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The development of the Maltese language in a country far removed from Malta continued, in an environment that maintained a sense of origin and culture. It is essential to look to the history of this development in order to appreciate the Maltese dialect spoken in Australia.
History of Maltese emigrants to Australia
As a sailor nation, the Maltese began to travel many centuries ago. Many Maltese found work in the navy of the Order of St. John. Pre-dating this, the Maltese people were known as good sailors in the Mediterranean region. However, modern forms of transportation and sudden economic changes prompted mass emigration from Malta.
In 1882 Australia welcomed the first official group of immigrants from Malta, 8 immigrants sent there as part of an experiment conducted by the Maltese Imperial Government. 40 years after that first emigration to Australia, emigration began on a larger scale. Between 1911 and 1939 6,000 Maltese people emigrated to Australia and in the ten years between 1940 and 1949 numbers rose to 8,000. In the twenty years after 1949 Australia welcomed over 61,000 emigrants. 1956 saw 10,300 emigrants from Malta enter Australia. Later numbers of emigrants decreased until, in the early 1970s, the Australian authorities closed the doors for all European emigrants.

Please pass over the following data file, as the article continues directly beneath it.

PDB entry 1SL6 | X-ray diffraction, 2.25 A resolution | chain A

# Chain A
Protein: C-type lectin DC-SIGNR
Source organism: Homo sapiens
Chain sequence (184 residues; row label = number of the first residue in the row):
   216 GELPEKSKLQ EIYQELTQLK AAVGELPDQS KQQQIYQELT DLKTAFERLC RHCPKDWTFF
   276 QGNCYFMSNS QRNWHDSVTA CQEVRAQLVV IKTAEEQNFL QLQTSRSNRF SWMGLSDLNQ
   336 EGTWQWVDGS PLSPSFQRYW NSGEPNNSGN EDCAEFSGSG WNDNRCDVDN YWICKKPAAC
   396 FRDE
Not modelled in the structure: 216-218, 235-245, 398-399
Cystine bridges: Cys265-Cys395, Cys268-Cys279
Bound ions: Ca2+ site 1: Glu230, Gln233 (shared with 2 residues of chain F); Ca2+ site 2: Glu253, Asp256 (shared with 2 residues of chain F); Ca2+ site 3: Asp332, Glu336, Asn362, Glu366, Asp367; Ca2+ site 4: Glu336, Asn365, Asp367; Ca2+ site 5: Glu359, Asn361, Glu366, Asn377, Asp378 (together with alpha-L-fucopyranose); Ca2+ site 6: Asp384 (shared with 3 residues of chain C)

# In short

Origins of a new Maltese dialect
The first trace of a change in the Maltese language in Australia was evidenced in 1929 with the publication of Charles Parnis's books, the first Maltese journalist in Australia. These writings included various expressions and vocabulary not included in standard Maltese. This documentation of an Australian-Maltese dialect in journals suggest that its origins go back before 1929.
After these first publications in Maltese by Charles Parnis and some other writers who wrote from 1929 to 1935, there was a pause in work published by Australian-Maltese authors, due to the Second World War. Publication of Australian-Maltese works resumed (in the Maltese language) after 1949, in Melbourne.
Some Maltralian Characteristics
The Maltese language in Australia developed a different style from the Standard Maltese, in part due to the Australian social environment.
Maltralian divergences from standard Maltese include:
- The word blaġa (bludger), a masculine and feminine noun, with the verb ibblaġġja, neither of which occur in Standard Maltese.
- Maltese words developed a new format like iddmanda (to demand) from the Maltese word tiddomanda.
- Words like kejn/kejna rather than kannamieli or blinka (blinker) but not the Standard indikejter (indicator).
- Standard Maltese uses appoġġa for help, but Maltralian uses rifed.
- Standard Maltese uses bank for bank, but Maltralian uses mislef.
- There is a lack of Italian influence in the Maltralian dialect, unlike Standard Maltese, for example ċaw (bye) is not used but saħħa is, awguri is not used but nifraħlek or nixtieqlek ir-risq are. However, these Semitic expressions are still present in Standard Maltese.
- For futbol (football) in Maltralian use soker, not traditionally used in Standard Maltese.
- The plural of dar (home) in Maltese is djar (homes) but in Maltralian the plural of dar is djars, darsijiet or djarsijiet. For buttuna (button) the Standard plural buttuni in not used, in favour of btaten. Tifla (girl) does not take the Standard plural bniet but tifliet.
- The word 'cheap' in Maltese is irħis (cheap) and irħas (cheaper), but in Maltralian iċep and iċjep are used.